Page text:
Staying professional on social media
Keep your reputation in mind before you hit “post.”
As social media platforms continually evolve, it becomes more important for businesses and professionals to become involved with them. Social media offers a chance to connect with clients on a personal level and maintain a brand across all marketing channels. As Christopher Ekimoff, CPA, CGMA, director of forensic and litigation consulting at FTI Consulting, said, “Social media is your chance to create a personal message for your niche and help drive your career in the direction you want.”
However, it can be challenging to incorporate social media into your professional life. You may struggle to compose posts that are appropriate for work, yet not so bland and safe that they’re boring. Time management may become a challenge, especially when people respond and you’re tempted to reply to them. Or your managers may be reluctant to let you use social media at all because they only associate it with bad things such as hackers and relatives who overshare.
Here are some tips for using social media in a way that will help, and not hinder, your career:
- Have a conversation with management about social media. Bring up your social media efforts during staff meetings to keep everyone informed about what you’re doing and to open dialogue about policies and best practices. When you do so, Ekimoff, who maintains a popular Twitter handle for CPAs, recommends that you come prepared with a well-thought-out plan to counter any biases against social media and show its positives.
- Make time management part of your social media strategy. There are many ways to incorporate social media into your work day without having it take over. For example, set aside a five- or 10-minute break to share or retweet something of interest or to post something beneficial to your employer. Resist the temptation to post on your personal accounts. “Most companies won’t set up a billing code for personal social media, so manage your time intelligently and respect company policy,” said Ekimoff.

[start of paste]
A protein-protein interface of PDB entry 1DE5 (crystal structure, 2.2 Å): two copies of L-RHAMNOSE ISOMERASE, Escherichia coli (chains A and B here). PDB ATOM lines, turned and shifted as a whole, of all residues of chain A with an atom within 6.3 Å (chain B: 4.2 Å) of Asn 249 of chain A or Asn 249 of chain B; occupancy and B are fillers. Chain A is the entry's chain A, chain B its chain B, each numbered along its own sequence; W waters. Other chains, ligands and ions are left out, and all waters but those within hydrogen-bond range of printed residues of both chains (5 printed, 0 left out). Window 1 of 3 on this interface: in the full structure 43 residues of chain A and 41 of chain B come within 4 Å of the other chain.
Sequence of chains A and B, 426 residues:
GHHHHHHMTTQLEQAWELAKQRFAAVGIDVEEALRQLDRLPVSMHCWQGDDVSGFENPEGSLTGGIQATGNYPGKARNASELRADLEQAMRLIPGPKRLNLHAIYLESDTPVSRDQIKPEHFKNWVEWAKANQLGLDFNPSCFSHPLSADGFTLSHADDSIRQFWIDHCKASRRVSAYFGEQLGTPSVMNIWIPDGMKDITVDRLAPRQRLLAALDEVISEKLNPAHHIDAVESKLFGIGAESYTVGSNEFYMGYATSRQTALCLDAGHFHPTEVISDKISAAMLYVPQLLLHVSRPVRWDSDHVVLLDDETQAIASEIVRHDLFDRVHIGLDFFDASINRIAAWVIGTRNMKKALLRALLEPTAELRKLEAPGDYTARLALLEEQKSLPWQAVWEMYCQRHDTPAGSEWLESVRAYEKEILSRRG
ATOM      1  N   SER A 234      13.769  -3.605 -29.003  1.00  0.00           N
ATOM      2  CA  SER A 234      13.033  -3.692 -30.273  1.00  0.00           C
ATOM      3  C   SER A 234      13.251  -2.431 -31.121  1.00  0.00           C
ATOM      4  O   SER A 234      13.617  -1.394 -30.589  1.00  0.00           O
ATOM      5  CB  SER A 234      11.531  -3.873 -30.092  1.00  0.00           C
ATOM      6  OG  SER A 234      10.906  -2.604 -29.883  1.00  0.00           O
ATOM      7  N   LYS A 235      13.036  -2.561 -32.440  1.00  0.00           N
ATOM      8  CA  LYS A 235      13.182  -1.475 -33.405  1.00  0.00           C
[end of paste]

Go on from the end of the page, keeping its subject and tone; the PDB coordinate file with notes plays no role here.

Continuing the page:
- Always remember that you are representing your employer. You must practice self-policing. Things that interest you personally may not be something you should share on a professional account. Ekimoff warned that social media “is a powerful tool, but one tweet, even when deleted, can undercut your message and credibility pretty quickly.” Maintaining your professional appearance may mean ignoring the most recent celebrity scandal that shows up on your news feed.
- Post on topics you’re passionate about. Most people struggle with how to keep creativity alive on their professional social media accounts. When you’re trying to maintain a professional tone, it can be difficult to make your account fun. Posting about things that interest you can help, as it’s always easier to write about something you’re personally involved in as opposed to something that doesn’t excite you.
- Create your own content. Avoid falling into the habit of resharing or retweeting too much from other accounts. While sharing content from different accounts may be easier than composing your own, it won’t really engage other users.
As you become more comfortable using social media, make sure to incorporate these four strategies:
- Guard your reputation. It’s important to reiterate this vital point! It may be beneficial to have separate accounts for personal and professional use. Use the many platforms that are available and decide on which ones you have an easier time maintaining a professional tone.
- Watch your language. Take the time to double-check spelling, and use proper grammar to build credibility. It pays to edit comments and posts before clicking the share button.
- Monitor your privacy. Learn about privacy settings and set them accordingly. Un-tag yourself from others’ posts if you notice something inappropriate.
- Keep work comments positive. Regardless of the platform you frequent, negative comments about work are simply inappropriate and can harm your professional reputation.
Elizabeth Rock is a social media and member engagement manager for the AICPA.
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